Mistaken identities and shadowy figures are often used as plot contrivances in movies and other stories. The example that springs to mind most regularly is Alfred Hitchcock’s North by Northwest, where Cary Grant gets mixed up in a bit of intrigue and is sent around the country by characters mostly never seen but always lurking in the background. He continues to insist that they’ve got the wrong man when they track him down on the telephone but never fully convinces anyone.

A similar plot is used in Paramount’s new release Eagle Eye. The movie, starring Shia LaBeouf and Michelle Monaghan, follows the two of them as their put in one situation after another by someone who continues to call them on their cell phones.LaBeouf is motivated by the fact that he’s been setup with the police by these figures and Monaghan by the fact that they’ve threatened her children.

The movie also has echoes of previous films like The Conversation and Enemy of the State (both with Gene Hackman), continuing their themes of the populace always being under some form of surveillance by the government or by others with more questionable motives. But this one is, to the best of my recollection, the first to be set fully in the mobile phone era. Enemy of the State was released in 1998, when cellphones were becoming popular but were still far from ubiquitous. Eagle Eye, though, allows those pulling the strings to be in more or less constant contact with those pawns they’re moving around the board.

Let’s dive into the marketing of the film.

The Posters

There was only one poster created for the film and it brought with it even more memories of Enemy of the State since it mimics that one pretty thoroughly. LaBeouf and Monaghan appear on, respectively, the top and bottom halves of the poster with their faces clear but with smaller images of them in motion around their heads.

Between the two images runs the title treatment, which contains the copy point “If you want to live you will obey,” explaining that these two are going to be taken on a chase of some sort by those wishing to control their actions.

It’s a good poster for what it’s trying to achieve, which is banking on the (still relatively new) star-power of LaBeouf to see if he can open a film on his own, without the benefit of giant effing robots or Harrison Ford reclaiming the fedora and bullwhip. That copy point is really the only way to convey “under surveillance” without veering toward being too on the nose with something like an image of someone with a pair of binoculars. I’m not a huge fan of the half-and-half images like this but what else are you going to do?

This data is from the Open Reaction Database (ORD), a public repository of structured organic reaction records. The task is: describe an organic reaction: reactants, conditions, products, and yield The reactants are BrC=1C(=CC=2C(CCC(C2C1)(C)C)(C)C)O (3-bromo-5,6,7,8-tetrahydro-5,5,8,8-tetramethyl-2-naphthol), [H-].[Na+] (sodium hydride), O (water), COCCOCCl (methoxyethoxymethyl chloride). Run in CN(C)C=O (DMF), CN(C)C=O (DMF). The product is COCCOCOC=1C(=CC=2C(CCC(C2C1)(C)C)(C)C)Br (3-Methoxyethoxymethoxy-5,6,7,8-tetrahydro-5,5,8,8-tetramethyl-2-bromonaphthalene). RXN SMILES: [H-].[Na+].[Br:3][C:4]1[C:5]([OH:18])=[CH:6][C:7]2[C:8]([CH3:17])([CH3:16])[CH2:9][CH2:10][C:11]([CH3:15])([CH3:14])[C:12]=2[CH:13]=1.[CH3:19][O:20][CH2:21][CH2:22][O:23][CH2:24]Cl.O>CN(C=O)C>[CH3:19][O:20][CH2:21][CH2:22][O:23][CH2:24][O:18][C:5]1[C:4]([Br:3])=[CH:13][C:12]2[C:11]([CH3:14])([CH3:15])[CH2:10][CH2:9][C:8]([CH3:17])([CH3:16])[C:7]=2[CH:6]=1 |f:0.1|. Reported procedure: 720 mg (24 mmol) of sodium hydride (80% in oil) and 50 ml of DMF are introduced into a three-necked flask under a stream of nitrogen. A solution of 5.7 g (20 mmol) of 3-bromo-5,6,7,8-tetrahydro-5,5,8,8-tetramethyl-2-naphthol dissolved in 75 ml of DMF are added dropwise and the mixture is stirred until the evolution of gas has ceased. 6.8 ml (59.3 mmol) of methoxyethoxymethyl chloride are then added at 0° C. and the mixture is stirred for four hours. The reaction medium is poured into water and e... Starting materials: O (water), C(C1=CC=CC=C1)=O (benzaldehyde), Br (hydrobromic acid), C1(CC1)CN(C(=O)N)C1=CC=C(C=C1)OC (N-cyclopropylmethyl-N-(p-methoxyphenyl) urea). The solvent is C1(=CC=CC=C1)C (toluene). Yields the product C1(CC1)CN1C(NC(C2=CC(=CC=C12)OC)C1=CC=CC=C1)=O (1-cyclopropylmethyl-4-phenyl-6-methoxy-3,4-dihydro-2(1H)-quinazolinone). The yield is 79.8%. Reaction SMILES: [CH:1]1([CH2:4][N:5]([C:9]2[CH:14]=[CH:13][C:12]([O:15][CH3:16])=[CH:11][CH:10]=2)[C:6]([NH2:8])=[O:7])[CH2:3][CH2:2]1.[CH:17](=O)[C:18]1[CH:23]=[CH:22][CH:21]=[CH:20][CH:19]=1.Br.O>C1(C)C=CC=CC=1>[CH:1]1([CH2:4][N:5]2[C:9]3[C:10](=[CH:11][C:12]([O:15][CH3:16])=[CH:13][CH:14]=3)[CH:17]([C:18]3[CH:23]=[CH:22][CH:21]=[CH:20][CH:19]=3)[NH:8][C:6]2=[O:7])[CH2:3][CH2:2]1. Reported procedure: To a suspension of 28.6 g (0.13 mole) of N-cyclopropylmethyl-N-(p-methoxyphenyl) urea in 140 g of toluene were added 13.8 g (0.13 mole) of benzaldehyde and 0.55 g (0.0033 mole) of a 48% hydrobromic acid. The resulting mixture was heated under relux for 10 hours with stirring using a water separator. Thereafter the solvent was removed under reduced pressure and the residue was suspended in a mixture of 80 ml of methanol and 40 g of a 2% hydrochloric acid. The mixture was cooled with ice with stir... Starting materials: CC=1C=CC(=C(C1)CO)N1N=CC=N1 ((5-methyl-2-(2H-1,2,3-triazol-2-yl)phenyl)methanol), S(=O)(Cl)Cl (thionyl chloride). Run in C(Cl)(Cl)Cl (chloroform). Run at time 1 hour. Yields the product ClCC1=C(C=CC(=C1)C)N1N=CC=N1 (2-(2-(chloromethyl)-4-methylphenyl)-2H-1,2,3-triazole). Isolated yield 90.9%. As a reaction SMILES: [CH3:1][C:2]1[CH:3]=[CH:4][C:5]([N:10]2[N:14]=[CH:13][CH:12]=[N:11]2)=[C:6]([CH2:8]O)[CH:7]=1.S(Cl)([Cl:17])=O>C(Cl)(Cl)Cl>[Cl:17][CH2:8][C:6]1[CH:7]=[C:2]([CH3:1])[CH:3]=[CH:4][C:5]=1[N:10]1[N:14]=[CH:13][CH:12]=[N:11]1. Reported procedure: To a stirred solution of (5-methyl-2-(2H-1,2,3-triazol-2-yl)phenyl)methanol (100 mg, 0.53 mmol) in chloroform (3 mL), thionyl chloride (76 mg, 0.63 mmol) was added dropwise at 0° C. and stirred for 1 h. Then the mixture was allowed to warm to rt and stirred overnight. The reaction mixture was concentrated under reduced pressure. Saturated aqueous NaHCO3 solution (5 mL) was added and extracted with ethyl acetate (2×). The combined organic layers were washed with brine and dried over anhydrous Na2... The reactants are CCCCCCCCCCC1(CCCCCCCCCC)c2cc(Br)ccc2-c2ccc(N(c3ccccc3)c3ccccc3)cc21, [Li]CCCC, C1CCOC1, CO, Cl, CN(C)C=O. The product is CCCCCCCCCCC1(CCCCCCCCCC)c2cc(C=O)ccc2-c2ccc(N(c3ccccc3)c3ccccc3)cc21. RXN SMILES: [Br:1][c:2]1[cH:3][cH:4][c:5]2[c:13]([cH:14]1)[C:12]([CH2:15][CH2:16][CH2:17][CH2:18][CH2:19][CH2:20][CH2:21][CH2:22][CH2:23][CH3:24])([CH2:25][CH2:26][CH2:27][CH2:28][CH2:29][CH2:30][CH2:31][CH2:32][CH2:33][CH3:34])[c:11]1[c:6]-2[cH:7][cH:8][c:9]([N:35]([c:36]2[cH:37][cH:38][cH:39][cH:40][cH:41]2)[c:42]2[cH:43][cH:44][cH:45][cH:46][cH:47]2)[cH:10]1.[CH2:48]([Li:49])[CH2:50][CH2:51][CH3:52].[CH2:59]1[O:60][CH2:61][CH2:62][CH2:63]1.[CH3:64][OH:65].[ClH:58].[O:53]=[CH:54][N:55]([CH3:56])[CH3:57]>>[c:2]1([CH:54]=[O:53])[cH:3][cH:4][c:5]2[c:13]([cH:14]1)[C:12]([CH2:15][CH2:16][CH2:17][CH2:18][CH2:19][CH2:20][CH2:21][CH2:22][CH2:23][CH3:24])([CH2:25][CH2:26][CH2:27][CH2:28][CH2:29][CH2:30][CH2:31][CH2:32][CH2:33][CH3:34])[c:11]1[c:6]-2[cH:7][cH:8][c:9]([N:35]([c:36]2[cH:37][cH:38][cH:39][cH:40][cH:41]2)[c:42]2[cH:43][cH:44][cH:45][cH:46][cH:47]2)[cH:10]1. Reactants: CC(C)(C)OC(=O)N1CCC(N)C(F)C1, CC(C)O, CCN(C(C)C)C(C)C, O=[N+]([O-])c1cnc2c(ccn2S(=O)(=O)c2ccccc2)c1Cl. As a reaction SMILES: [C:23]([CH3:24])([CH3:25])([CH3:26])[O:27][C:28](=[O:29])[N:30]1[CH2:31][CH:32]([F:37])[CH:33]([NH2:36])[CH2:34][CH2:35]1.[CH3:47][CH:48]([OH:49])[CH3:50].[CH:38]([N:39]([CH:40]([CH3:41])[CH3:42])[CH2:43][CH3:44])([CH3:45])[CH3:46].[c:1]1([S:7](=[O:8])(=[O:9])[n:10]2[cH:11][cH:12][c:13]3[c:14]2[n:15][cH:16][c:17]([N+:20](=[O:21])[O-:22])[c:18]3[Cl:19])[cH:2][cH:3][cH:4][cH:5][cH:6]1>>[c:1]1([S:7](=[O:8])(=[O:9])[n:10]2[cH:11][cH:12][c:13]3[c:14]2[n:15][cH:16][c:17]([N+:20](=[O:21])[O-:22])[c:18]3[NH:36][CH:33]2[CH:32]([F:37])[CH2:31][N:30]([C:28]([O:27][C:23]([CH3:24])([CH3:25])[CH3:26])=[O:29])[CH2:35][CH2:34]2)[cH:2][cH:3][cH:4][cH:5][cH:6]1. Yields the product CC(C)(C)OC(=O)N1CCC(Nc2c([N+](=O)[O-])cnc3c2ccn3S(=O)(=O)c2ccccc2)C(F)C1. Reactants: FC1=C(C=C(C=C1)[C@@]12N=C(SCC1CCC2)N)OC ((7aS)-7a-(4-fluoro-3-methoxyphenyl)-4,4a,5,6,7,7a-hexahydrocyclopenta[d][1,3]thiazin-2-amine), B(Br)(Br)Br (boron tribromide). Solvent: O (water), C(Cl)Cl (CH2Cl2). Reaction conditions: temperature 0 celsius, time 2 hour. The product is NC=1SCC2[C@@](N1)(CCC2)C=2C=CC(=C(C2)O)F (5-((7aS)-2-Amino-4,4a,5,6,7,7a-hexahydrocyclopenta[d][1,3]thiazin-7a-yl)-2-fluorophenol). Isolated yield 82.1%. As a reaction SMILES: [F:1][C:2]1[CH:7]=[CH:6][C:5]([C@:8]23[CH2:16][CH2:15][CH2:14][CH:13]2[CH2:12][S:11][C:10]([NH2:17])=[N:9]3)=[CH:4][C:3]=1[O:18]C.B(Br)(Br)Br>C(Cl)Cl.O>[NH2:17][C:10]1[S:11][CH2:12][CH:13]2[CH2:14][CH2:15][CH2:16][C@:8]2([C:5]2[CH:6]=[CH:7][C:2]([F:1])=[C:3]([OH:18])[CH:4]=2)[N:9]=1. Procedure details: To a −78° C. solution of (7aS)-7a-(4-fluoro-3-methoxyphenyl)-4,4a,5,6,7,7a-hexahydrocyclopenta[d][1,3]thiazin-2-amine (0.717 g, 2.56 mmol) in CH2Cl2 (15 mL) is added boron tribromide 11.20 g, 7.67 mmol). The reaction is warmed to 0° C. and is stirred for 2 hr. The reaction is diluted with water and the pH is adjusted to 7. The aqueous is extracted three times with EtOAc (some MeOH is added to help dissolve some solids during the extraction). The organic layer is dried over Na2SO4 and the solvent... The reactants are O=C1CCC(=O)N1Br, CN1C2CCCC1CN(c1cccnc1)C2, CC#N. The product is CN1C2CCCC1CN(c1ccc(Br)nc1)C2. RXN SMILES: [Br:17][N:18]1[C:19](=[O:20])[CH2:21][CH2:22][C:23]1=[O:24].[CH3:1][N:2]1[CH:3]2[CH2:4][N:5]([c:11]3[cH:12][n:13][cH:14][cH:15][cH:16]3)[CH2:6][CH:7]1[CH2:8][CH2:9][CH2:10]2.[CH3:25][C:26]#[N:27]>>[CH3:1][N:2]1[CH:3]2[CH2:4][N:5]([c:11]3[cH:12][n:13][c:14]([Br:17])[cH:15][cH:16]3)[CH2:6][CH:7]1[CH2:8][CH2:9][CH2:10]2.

The Trailers

The first teaser trailer begins by presenting LaBouf’s character as just another work-a-day schlub, someone who just wants to hit the ATM and get some cash after taking public transportation. But all of a sudden that trip to the ATM shows he has $750,000+ in his checking account, something that seems extraordinarily odd to say the least. He then heads back to his apartment, only to find it filled with weapons and bomb-making materials. He gets a call saying the FBI is about to raid his place and that he’s to flee, which he doesn’t.

Sure enough, the SWAT team moves in and takes him under arrest. Even in custody he’s contacted by the mystery woman on the phone, who alerts him to the fact that a crane is about to break through the window and allowing him to escape, which he does. The trailer ends with him jumping out the window and into the movie’s story.

The first full trailer starts off with LaBouf playing poker before winding up in the same situation, receiving the call, being arrested and then escaping. But then we seem Michelle Monighan is having the same thing happening to her, receiving odd calls implying her son is in danger and therefore involving her in this mystery. The two come together and try to survive the games that are being played with them while Billy Bob Thornton plays the Tommy Lee Jones role of investigator who’s alternately chasing them while trying to figure out what the bigger picture is in all this.


The movie’s official website opens with the full theatrical trailer, but you can skip it if you want to. Surprisingly, there’s no site to enter after you bypass that trailer, with the visitor being taken directly to the site’s content areas.

First up, of course, is “The Film.” In there you’ll find a brief Synopsis that is focused primarily on the stars and the talent, specifically LaBeouf. The description of the film is alright, conveying the plot pretty well to those who might not be up on it. There’s also bios and filmographies for the Filmmakers and Cast, most of which follow the usual format of outlining their past and other such topics.

“Video” contains the Teaser trailer, the Theatrical trailer and the Escape from the FBI sequence, the one with a construction crane crashing through the window of the room LaBeouf’s being interrogated in. I’m a little disappointed there aren’t some TV spots here, but I guess that’s a small gripe.

There are a scant six images in the “Gallery”, practically nothing. There are more in the Photos section of the Yahoo Movies listing for the film. Also a bit disappointing is “Downloads,” which contains three Wallpapers and just six IM icons you can grab.

Finally along the top navigation menu is “Experience” which is also linked to at the bottom of the page via the cell phone that keeps expanding and folding up as you mouse-over it.